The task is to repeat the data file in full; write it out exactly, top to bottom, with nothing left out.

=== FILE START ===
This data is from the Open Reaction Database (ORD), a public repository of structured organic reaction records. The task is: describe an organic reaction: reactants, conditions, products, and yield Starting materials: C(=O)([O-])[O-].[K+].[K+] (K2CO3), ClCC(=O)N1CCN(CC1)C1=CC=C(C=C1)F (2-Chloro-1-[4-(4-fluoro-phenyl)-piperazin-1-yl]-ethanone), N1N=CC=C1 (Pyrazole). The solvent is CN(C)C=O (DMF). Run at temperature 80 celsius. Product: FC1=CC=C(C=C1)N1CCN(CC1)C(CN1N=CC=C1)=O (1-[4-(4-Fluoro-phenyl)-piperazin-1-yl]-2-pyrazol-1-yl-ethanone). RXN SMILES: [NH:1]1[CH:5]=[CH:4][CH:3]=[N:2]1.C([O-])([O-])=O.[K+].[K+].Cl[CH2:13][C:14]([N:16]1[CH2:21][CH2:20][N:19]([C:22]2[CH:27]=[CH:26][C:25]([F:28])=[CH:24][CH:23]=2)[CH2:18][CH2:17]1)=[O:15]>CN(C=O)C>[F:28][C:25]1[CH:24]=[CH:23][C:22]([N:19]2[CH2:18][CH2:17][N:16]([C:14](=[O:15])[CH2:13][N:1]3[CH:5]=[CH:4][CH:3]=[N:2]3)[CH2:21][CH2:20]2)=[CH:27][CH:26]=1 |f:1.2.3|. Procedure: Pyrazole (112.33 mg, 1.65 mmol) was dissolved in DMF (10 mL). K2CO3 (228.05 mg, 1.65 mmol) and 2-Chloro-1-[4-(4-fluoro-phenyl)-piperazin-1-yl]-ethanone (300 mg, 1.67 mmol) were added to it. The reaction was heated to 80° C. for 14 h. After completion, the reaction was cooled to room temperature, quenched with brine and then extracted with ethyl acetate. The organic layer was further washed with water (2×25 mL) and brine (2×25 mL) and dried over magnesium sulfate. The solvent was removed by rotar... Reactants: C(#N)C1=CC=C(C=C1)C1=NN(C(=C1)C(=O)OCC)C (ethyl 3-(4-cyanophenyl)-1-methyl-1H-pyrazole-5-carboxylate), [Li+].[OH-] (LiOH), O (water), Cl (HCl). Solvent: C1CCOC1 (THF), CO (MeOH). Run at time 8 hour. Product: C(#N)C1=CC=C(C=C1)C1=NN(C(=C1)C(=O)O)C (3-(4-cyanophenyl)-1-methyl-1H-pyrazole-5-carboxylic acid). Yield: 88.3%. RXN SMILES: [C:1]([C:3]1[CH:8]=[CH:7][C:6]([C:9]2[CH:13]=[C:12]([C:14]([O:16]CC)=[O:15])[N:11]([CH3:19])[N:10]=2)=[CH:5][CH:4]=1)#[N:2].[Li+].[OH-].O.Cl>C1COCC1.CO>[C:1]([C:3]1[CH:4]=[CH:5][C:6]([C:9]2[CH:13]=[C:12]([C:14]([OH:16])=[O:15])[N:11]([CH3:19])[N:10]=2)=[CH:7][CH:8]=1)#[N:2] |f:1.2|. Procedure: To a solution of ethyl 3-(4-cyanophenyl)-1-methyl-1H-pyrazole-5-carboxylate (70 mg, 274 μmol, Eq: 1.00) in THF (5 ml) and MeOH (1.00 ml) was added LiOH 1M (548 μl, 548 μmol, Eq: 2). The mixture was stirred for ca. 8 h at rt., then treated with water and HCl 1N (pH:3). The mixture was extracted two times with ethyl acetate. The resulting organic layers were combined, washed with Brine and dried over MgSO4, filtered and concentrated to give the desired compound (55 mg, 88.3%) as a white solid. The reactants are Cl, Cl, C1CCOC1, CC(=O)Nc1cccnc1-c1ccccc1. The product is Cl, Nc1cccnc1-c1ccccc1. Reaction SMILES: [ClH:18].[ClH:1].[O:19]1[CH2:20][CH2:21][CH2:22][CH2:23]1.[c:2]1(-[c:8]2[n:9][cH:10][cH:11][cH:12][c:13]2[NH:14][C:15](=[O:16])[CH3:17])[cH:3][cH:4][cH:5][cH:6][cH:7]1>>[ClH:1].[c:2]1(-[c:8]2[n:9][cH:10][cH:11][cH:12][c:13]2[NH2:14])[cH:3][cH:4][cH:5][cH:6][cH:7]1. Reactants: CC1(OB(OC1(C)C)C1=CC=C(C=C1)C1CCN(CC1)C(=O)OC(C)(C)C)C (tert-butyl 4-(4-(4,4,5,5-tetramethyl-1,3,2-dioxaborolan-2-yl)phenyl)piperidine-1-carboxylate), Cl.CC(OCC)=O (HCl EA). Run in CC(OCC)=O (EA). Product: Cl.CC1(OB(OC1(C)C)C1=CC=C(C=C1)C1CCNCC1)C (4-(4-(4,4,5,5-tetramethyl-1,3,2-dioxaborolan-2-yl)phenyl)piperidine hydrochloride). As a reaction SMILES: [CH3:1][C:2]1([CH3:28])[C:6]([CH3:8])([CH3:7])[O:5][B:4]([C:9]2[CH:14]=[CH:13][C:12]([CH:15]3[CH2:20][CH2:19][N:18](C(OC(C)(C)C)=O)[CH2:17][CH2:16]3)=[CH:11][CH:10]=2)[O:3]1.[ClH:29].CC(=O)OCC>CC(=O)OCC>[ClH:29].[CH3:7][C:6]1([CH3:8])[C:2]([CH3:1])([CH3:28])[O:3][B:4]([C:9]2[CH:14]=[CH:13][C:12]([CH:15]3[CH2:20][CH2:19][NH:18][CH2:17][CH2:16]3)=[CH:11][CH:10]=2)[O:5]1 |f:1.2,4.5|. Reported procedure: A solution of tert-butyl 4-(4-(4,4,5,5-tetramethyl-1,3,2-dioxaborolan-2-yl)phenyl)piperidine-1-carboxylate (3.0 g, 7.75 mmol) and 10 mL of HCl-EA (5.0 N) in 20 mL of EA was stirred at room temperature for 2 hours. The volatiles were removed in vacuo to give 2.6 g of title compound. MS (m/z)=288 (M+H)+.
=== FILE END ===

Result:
This data is from the Open Reaction Database (ORD), a public repository of structured organic reaction records. The task is: describe an organic reaction: reactants, conditions, products, and yield Starting materials: C(=O)([O-])[O-].[K+].[K+] (K2CO3), ClCC(=O)N1CCN(CC1)C1=CC=C(C=C1)F (2-Chloro-1-[4-(4-fluoro-phenyl)-piperazin-1-yl]-ethanone), N1N=CC=C1 (Pyrazole). The solvent is CN(C)C=O (DMF). Run at temperature 80 celsius. Product: FC1=CC=C(C=C1)N1CCN(CC1)C(CN1N=CC=C1)=O (1-[4-(4-Fluoro-phenyl)-piperazin-1-yl]-2-pyrazol-1-yl-ethanone). RXN SMILES: [NH:1]1[CH:5]=[CH:4][CH:3]=[N:2]1.C([O-])([O-])=O.[K+].[K+].Cl[CH2:13][C:14]([N:16]1[CH2:21][CH2:20][N:19]([C:22]2[CH:27]=[CH:26][C:25]([F:28])=[CH:24][CH:23]=2)[CH2:18][CH2:17]1)=[O:15]>CN(C=O)C>[F:28][C:25]1[CH:24]=[CH:23][C:22]([N:19]2[CH2:18][CH2:17][N:16]([C:14](=[O:15])[CH2:13][N:1]3[CH:5]=[CH:4][CH:3]=[N:2]3)[CH2:21][CH2:20]2)=[CH:27][CH:26]=1 |f:1.2.3|. Procedure: Pyrazole (112.33 mg, 1.65 mmol) was dissolved in DMF (10 mL). K2CO3 (228.05 mg, 1.65 mmol) and 2-Chloro-1-[4-(4-fluoro-phenyl)-piperazin-1-yl]-ethanone (300 mg, 1.67 mmol) were added to it. The reaction was heated to 80° C. for 14 h. After completion, the reaction was cooled to room temperature, quenched with brine and then extracted with ethyl acetate. The organic layer was further washed with water (2×25 mL) and brine (2×25 mL) and dried over magnesium sulfate. The solvent was removed by rotar... Reactants: C(#N)C1=CC=C(C=C1)C1=NN(C(=C1)C(=O)OCC)C (ethyl 3-(4-cyanophenyl)-1-methyl-1H-pyrazole-5-carboxylate), [Li+].[OH-] (LiOH), O (water), Cl (HCl). Solvent: C1CCOC1 (THF), CO (MeOH). Run at time 8 hour. Product: C(#N)C1=CC=C(C=C1)C1=NN(C(=C1)C(=O)O)C (3-(4-cyanophenyl)-1-methyl-1H-pyrazole-5-carboxylic acid). Yield: 88.3%. RXN SMILES: [C:1]([C:3]1[CH:8]=[CH:7][C:6]([C:9]2[CH:13]=[C:12]([C:14]([O:16]CC)=[O:15])[N:11]([CH3:19])[N:10]=2)=[CH:5][CH:4]=1)#[N:2].[Li+].[OH-].O.Cl>C1COCC1.CO>[C:1]([C:3]1[CH:4]=[CH:5][C:6]([C:9]2[CH:13]=[C:12]([C:14]([OH:16])=[O:15])[N:11]([CH3:19])[N:10]=2)=[CH:7][CH:8]=1)#[N:2] |f:1.2|. Procedure: To a solution of ethyl 3-(4-cyanophenyl)-1-methyl-1H-pyrazole-5-carboxylate (70 mg, 274 μmol, Eq: 1.00) in THF (5 ml) and MeOH (1.00 ml) was added LiOH 1M (548 μl, 548 μmol, Eq: 2). The mixture was stirred for ca. 8 h at rt., then treated with water and HCl 1N (pH:3). The mixture was extracted two times with ethyl acetate. The resulting organic layers were combined, washed with Brine and dried over MgSO4, filtered and concentrated to give the desired compound (55 mg, 88.3%) as a white solid. The reactants are Cl, Cl, C1CCOC1, CC(=O)Nc1cccnc1-c1ccccc1. The product is Cl, Nc1cccnc1-c1ccccc1. Reaction SMILES: [ClH:18].[ClH:1].[O:19]1[CH2:20][CH2:21][CH2:22][CH2:23]1.[c:2]1(-[c:8]2[n:9][cH:10][cH:11][cH:12][c:13]2[NH:14][C:15](=[O:16])[CH3:17])[cH:3][cH:4][cH:5][cH:6][cH:7]1>>[ClH:1].[c:2]1(-[c:8]2[n:9][cH:10][cH:11][cH:12][c:13]2[NH2:14])[cH:3][cH:4][cH:5][cH:6][cH:7]1. Reactants: CC1(OB(OC1(C)C)C1=CC=C(C=C1)C1CCN(CC1)C(=O)OC(C)(C)C)C (tert-butyl 4-(4-(4,4,5,5-tetramethyl-1,3,2-dioxaborolan-2-yl)phenyl)piperidine-1-carboxylate), Cl.CC(OCC)=O (HCl EA). Run in CC(OCC)=O (EA). Product: Cl.CC1(OB(OC1(C)C)C1=CC=C(C=C1)C1CCNCC1)C (4-(4-(4,4,5,5-tetramethyl-1,3,2-dioxaborolan-2-yl)phenyl)piperidine hydrochloride). As a reaction SMILES: [CH3:1][C:2]1([CH3:28])[C:6]([CH3:8])([CH3:7])[O:5][B:4]([C:9]2[CH:14]=[CH:13][C:12]([CH:15]3[CH2:20][CH2:19][N:18](C(OC(C)(C)C)=O)[CH2:17][CH2:16]3)=[CH:11][CH:10]=2)[O:3]1.[ClH:29].CC(=O)OCC>CC(=O)OCC>[ClH:29].[CH3:7][C:6]1([CH3:8])[C:2]([CH3:1])([CH3:28])[O:3][B:4]([C:9]2[CH:14]=[CH:13][C:12]([CH:15]3[CH2:20][CH2:19][NH:18][CH2:17][CH2:16]3)=[CH:11][CH:10]=2)[O:5]1 |f:1.2,4.5|. Reported procedure: A solution of tert-butyl 4-(4-(4,4,5,5-tetramethyl-1,3,2-dioxaborolan-2-yl)phenyl)piperidine-1-carboxylate (3.0 g, 7.75 mmol) and 10 mL of HCl-EA (5.0 N) in 20 mL of EA was stirred at room temperature for 2 hours. The volatiles were removed in vacuo to give 2.6 g of title compound. MS (m/z)=288 (M+H)+.